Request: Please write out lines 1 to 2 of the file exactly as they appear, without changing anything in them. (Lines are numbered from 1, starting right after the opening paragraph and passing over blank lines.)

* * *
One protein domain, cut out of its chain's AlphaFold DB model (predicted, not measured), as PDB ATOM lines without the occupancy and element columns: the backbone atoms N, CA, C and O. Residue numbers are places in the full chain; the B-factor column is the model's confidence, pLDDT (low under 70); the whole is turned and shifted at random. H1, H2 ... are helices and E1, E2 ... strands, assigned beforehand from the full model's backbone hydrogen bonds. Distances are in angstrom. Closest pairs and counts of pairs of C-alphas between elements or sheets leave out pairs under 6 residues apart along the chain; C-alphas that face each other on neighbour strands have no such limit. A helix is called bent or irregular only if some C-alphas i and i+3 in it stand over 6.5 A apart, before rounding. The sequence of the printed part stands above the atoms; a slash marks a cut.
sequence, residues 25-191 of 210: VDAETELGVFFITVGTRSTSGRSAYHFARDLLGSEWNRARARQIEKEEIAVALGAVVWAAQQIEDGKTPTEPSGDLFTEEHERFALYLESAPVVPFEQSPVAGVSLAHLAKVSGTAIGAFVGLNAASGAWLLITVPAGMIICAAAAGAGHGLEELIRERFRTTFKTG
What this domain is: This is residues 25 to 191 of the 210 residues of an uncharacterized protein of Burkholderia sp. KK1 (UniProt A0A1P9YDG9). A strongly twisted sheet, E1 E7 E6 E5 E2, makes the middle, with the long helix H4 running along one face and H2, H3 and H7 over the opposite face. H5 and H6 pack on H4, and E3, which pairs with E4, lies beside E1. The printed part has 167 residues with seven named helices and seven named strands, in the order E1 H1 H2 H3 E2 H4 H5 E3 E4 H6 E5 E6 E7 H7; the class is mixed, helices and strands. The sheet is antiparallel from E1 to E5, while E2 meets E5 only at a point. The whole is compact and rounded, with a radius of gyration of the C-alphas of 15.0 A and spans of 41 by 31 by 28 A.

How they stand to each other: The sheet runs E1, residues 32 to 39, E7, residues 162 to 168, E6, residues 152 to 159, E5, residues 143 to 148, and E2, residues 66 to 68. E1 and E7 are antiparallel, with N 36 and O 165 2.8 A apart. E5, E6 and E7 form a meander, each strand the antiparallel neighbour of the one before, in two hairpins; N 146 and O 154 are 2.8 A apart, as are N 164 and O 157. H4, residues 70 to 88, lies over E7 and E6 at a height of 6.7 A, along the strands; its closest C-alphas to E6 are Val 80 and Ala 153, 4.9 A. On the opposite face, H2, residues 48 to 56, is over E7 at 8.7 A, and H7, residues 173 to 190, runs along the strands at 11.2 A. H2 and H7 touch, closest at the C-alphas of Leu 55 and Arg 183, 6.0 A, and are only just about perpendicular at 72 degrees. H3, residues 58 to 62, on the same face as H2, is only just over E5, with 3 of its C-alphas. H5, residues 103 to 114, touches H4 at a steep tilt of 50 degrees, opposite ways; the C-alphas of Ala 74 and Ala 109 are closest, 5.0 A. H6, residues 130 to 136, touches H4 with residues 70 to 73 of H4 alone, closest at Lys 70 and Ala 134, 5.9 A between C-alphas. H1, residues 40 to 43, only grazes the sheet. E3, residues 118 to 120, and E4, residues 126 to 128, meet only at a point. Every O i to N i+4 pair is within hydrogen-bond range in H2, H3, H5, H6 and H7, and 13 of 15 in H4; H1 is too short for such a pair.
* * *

sequence, residues 25-191 of 210: VDAETELGVFFITVGTRSTSGRSAYHFARDLLGSEWNRARARQIEKEEIAVALGAVVWAAQQIEDGKTPTEPSGDLFTEEHERFALYLESAPVVPFEQSPVAGVSLAHLAKVSGTAIGAFVGLNAASGAWLLITVPAGMIICAAAAGAGHGLEELIRERFRTTFKTG
What this domain is: This is residues 25 to 191 of the 210 residues of an uncharacterized protein of Burkholderia sp. KK1 (UniProt A0A1P9YDG9). A strongly twisted sheet, E1 E7 E6 E5 E2, makes the middle, with the long helix H4 running along one face and H2, H3 and H7 over the opposite face. H5 and H6 pack on H4, and E3, which pairs with E4, lies beside E1. The printed part has 167 residues with seven named helices and seven named strands, in the order E1 H1 H2 H3 E2 H4 H5 E3 E4 H6 E5 E6 E7 H7; the class is mixed, helices and strands. The sheet is antiparallel from E1 to E5, while E2 meets E5 only at a point. The whole is compact and rounded, with a radius of gyration of the C-alphas of 15.0 A and spans of 41 by 31 by 28 A.